Scholz settles the dispute between greens and liberals over nuclear energy: it will extend the life of three plants for four months

The German chancellor, Olaf Scholz, has had to assert his authority in the brawl that his coalition partners had over nuclear energy, one of the most thorny issues for the Germans. Greens and liberals had been in conflict for days over the expansion of the operation of the last three plants that are still open and that, according to the nuclear blackout schedule designed by former Chancellor Angela Merkel, should stop producing energy on December 31.

Scholz has sought a middle path between what the Greens, a deeply anti-nuclear party, were willing to accept and what the Liberals were asking for, who have no problem with Germany continuing to use radioactive fuel beyond 2023. The chancellor has given the order to keep the three plants in operation – and not two, as announced in September – until April 15 of next year.

The Russian invasion of Ukraine and the subsequent reduction in Russian gas supplies have forced Germany to change its plans to abandon nuclear energy in 2022. Before February, it was unimaginable that any party – except perhaps the extreme right of the AfD – would advocate extending the life of the plants, but the gas crisis has turned the foundations of Berlin’s energy policy upside down.

Scholz has not only faced pressure from the Christian Democrats in the opposition, but also from the Liberals, who from within the government have been hammering for weeks about how absurd it would be to close the plants at a time of dire need for energy.

The dispute has reached greater intensity since the painful defeat of the liberal party in the Lower Saxony elections, which has left them out of the regional Parliament by not exceeding the minimum of 5%. Pressured in turn to demonstrate his ability to influence the politics of the central executive, the finance minister, the liberal Christian Lindner, has been raising the tone against the green section of the coalition. He has even defended restarting the last closed plants.

In the middle, Scholz’s Social Democrats, who until Monday remained silent in the face of the dispute between the two minor partners. After two days of intense three-way meetings in Berlin, the chancellor has chosen to settle the issue by imposing his authority. In a letter addressed to the Ministries of Environment and Economy, led by the Greens, and Finance, he orders that preparations be launched so that the Isar 2, Neckarwestheim 2 and Emsland plants can operate until 15 December. april.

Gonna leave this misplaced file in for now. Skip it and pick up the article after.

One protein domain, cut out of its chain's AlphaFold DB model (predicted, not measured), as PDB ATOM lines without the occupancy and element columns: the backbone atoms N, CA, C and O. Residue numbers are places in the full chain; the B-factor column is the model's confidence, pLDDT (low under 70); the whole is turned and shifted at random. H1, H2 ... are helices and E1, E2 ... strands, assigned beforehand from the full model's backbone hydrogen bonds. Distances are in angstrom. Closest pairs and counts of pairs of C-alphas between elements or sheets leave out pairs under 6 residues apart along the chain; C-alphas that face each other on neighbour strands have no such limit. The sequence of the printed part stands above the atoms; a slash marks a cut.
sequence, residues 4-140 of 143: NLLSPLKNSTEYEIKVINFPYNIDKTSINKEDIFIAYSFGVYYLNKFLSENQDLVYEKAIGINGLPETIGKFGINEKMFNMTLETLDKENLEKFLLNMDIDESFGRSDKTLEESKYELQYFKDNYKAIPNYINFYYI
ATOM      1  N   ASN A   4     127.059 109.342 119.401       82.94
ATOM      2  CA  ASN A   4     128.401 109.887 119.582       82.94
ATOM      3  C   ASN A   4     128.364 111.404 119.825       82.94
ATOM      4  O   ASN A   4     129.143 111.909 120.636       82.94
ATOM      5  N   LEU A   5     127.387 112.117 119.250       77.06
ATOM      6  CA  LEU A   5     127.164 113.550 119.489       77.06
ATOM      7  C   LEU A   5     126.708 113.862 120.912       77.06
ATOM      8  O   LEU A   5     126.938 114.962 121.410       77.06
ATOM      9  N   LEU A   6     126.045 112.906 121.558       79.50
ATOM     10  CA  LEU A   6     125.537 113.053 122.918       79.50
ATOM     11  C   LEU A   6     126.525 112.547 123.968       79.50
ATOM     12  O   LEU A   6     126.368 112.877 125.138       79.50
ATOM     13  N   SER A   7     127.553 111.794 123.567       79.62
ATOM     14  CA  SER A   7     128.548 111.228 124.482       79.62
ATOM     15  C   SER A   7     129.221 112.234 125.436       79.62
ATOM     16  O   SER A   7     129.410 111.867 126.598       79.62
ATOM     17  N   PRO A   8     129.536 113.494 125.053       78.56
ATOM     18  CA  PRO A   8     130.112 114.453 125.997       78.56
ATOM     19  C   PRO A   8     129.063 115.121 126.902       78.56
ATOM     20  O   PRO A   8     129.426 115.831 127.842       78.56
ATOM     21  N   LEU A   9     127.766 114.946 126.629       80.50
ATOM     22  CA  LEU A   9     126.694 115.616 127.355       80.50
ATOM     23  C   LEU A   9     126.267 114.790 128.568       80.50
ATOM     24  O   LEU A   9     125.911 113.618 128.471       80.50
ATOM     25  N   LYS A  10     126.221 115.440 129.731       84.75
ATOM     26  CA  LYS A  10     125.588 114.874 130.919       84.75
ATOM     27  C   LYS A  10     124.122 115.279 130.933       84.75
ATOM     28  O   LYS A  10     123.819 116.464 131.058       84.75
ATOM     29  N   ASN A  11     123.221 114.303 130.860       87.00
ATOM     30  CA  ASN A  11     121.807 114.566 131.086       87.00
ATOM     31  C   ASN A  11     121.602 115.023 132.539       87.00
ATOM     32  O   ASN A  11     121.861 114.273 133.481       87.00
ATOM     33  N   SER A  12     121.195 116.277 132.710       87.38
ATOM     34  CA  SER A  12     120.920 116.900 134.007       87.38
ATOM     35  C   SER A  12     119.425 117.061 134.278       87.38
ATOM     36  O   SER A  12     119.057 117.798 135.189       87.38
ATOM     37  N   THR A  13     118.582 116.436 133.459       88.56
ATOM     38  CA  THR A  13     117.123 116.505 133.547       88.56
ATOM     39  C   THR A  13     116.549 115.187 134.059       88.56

The Solomonic decision is a setback for the Greens, who already had to swallow many frogs when their Economy Minister, Robert Habeck, announced that two of the three plants would remain in reserve. Despite the fact that the no to nuclear is in the DNA of the party, its members in the Scholz government agreed weeks ago to extend the operation of atomic energy beyond December 31. They understood that it was an exceptional situation and left their dogmas behind in an exercise in pragmatism that citizens have appreciated with good results in voting intention surveys. This same weekend, at the formation’s congress, the delegates supported Habeck’s plan despite the fact that several interventions bitterly criticized that the party was denying its essence.

It is in the vital interest of our country and its economy that we maintain all our energy production capacities this winter. The Chancellor has now created clarity.

The Liberals are pleased with Scholz’s blow on the table: “It is in the vital interest of our country and its economy that we maintain all of our power-producing capacities this winter. The chancellor has provided clarity,” Minister Lindner said on his Twitter a few minutes after the letter was released. “The extended use of the Emsland plant is an important contribution to grid stability, electricity costs and climate protection,” he added, referring to the third plant that the Greens absolutely did not want to continue operating. beyond this year.

The final decision on the future of the last plants could not take much longer, because the closure on December 31, 2022 had been set by law for years. Changing the deadlines requires starting the process as soon as possible so that the Bundestag approves a new law in time for it to come into force before that date.

The Greens have marked themselves as a red line not to buy new fuel rods to power the plants, something that Scholz’s decision guarantees by extending their operation only a few months more than planned. But they disagree. “The Emsland plant is not necessary for the stability of the network,” the co-leader of the green party, Ricarda Lang, complained on Twitter.

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